It’s no spoiler to mention there is a major twist – or two – in this book. All the reviews are talking about it and the back cover blurb even mentions it. And while I can say the twist is a total gut-punch, and yes, one I did not see coming, I also feel a tad bit cheated about it. The misdirection is so prominent, that what you think, is quite literally, the only thing you could think. It’s as if the author has gone out of her way, to set that up. And the rest of the novel was written around it.
Having said that tho’, this really is an enjoyable novel. A story of loneliness and despair and the overwhelming desire and need to just escape from everything.
We’re dumped right into the action with the story opening with Emily running away. What follows is her attempt to make a new life for herself in London, away from whatever it is that is haunting her. She finds a room to rent, a new job and a new best friend. And then she slowly spirals down into a sort-of functioning drug addict, which culminates in a new tragedy…and the outing of her closely-kept secret.
Along the way, we are given flashbacks to her previous life – the meeting and falling in love with and marrying her husband Ben and starting a family; her relationship with her complete and utter bitch of a twin sister Caroline; tales that show us her relationship with her parents. We’re given a few chapters from the POV of Caroline, who even at an early age, sensed her mother’s dislike for her and reacted accordingly. A few chapters about their father, a dowdy meek man who grows apart from his wife after the birth of the twins and indulges in affairs.
The flashbacks to the birth and childhood of the twins, told from the POV of their mother, are very interesting. You really do understand why Caroline is the bitch she is, and why Emily so easily bows to her sister – although being the mother of teenagers myself, you kinda want to grab Caroline and shake her and tell her to get over herself and stop blaming her parents for all her choices! Ah but then, that’s teenagers, right? – and the slow disintegration of the parents marriage and love.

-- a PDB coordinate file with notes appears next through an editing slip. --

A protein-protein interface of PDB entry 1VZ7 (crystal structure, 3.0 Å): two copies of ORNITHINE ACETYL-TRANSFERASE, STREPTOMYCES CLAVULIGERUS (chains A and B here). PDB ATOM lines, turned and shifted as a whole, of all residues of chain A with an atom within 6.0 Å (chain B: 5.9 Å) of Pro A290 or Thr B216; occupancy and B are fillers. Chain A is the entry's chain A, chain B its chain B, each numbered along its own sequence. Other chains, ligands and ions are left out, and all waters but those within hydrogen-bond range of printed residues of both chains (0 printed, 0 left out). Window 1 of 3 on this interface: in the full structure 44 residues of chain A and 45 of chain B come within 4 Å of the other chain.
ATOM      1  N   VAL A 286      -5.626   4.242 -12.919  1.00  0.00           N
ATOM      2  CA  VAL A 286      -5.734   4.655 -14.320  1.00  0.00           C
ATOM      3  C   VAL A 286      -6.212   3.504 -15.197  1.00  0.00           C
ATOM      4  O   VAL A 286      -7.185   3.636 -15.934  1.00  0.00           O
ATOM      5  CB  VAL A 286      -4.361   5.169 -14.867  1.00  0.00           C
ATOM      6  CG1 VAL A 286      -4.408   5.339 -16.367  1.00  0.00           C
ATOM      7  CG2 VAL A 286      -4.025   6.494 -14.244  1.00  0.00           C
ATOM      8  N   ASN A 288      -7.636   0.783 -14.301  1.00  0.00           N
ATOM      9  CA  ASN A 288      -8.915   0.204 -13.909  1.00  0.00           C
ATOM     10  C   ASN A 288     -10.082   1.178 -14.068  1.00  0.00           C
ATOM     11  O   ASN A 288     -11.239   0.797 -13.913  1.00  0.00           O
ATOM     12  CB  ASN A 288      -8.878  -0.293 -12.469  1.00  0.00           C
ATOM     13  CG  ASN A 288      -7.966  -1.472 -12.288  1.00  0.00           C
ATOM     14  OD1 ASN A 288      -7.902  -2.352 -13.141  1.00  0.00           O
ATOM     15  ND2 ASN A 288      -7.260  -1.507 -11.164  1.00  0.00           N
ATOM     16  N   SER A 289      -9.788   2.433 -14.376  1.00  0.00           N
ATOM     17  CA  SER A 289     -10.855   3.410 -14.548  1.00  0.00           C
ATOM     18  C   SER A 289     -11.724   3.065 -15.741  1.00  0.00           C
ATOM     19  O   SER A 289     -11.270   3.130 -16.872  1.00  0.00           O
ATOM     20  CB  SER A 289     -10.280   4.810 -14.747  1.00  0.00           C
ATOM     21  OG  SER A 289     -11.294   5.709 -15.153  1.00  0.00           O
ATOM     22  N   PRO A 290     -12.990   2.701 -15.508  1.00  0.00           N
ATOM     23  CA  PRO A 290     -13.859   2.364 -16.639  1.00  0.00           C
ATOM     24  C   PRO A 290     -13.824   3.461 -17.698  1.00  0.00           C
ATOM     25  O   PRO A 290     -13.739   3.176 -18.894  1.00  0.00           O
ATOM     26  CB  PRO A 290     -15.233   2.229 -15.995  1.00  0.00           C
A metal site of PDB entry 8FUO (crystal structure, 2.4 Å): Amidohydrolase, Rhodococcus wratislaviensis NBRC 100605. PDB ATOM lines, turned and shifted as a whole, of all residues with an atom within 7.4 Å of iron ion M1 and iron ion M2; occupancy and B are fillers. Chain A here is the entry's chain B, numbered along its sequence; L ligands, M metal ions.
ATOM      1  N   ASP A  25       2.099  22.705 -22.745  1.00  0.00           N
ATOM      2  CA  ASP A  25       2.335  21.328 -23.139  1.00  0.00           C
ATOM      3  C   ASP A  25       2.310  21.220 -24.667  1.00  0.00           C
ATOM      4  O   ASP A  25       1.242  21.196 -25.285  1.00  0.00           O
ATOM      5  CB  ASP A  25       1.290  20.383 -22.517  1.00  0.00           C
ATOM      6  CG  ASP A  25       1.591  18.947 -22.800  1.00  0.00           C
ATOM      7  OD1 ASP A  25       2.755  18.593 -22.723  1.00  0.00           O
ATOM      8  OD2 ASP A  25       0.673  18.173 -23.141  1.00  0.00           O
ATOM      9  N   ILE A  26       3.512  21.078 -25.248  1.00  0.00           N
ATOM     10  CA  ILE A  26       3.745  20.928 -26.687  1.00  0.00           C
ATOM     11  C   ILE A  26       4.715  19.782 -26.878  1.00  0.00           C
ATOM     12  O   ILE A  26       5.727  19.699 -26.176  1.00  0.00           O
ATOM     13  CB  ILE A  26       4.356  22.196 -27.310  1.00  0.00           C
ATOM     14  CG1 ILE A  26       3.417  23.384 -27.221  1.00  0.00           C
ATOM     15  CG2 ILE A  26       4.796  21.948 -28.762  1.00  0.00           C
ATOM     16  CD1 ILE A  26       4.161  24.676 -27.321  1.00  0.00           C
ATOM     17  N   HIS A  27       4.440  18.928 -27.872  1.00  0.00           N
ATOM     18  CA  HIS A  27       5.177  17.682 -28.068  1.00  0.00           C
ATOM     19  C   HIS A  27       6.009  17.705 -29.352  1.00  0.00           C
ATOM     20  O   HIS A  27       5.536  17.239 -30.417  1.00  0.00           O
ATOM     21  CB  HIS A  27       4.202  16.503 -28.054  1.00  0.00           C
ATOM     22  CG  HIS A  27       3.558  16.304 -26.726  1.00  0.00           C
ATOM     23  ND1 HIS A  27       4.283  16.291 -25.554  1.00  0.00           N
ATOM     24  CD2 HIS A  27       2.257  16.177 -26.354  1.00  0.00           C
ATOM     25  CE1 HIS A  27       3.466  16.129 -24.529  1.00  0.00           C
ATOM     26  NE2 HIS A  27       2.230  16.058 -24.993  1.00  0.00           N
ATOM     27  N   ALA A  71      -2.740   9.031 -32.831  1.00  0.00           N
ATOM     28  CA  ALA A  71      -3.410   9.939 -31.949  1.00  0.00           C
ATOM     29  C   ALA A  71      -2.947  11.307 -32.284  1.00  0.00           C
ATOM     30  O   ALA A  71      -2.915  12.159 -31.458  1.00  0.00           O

On the other hand, we have chapters of Emily’s new best friend Angel’s childhood. And they really weren’t necessary. Angel is more of a plot device to show Emily that running away from problems doesn’t really help and to send her down her spiral into drug taking, club bopping, shoplifting and all-round unlikeable life. Angel’s story is a bit of a waste – she’s simply just not that important to the story as a whole for us to read constant pages of her growing up in seedy surroundings with a mother who didn’t care.
And on yet another hand (yes, I have a few hands), the only thing we really get to know about Ben, Emily’s husband, is that he was utterly in love with her, was devastated when she left and desperately wants to find her. As a character who is a major part of Emily’s life, and a big part of why she left, he is quite flat and one-dimensional, sadly.
The twist when it comes, is a major moment of “WTF??…huh, wait, that can’t be right…what???” And because the misdirection and misinformation in the preceding novel is so great, you start to wonder if the author had the twist first, and then built the novel around that. But it is a good twist, and it completely explains Emily’s actions and why she would run away and try to lose herself. And I started to like Emily then, cos up to that point, she was quite an unlikeable character. In fact, I don’t think there really is a likeable character in the whole novel – except perhaps for Ben, but then we know so little of him and don’t really get to know him, that he’s kinda not even likeable or unlikeable. He’s just….there.
The prologue has a twist or two also – one that had me going “WTF??? how the hell did THAT happen???” And it’s one that just felt like the author was trying to trick us – it didn’t feel a natural progression of the story.
Look, One Step Too Far is a difficult novel to review. Because the whole premise of the story rests on a major twist in the plotline, you can’t say too much. And it’s difficult to talk about why I liked it and why I didn’t like it, without giving it away.
Nevertheless, it is well-written and I’m giving it 3.5 out of 5.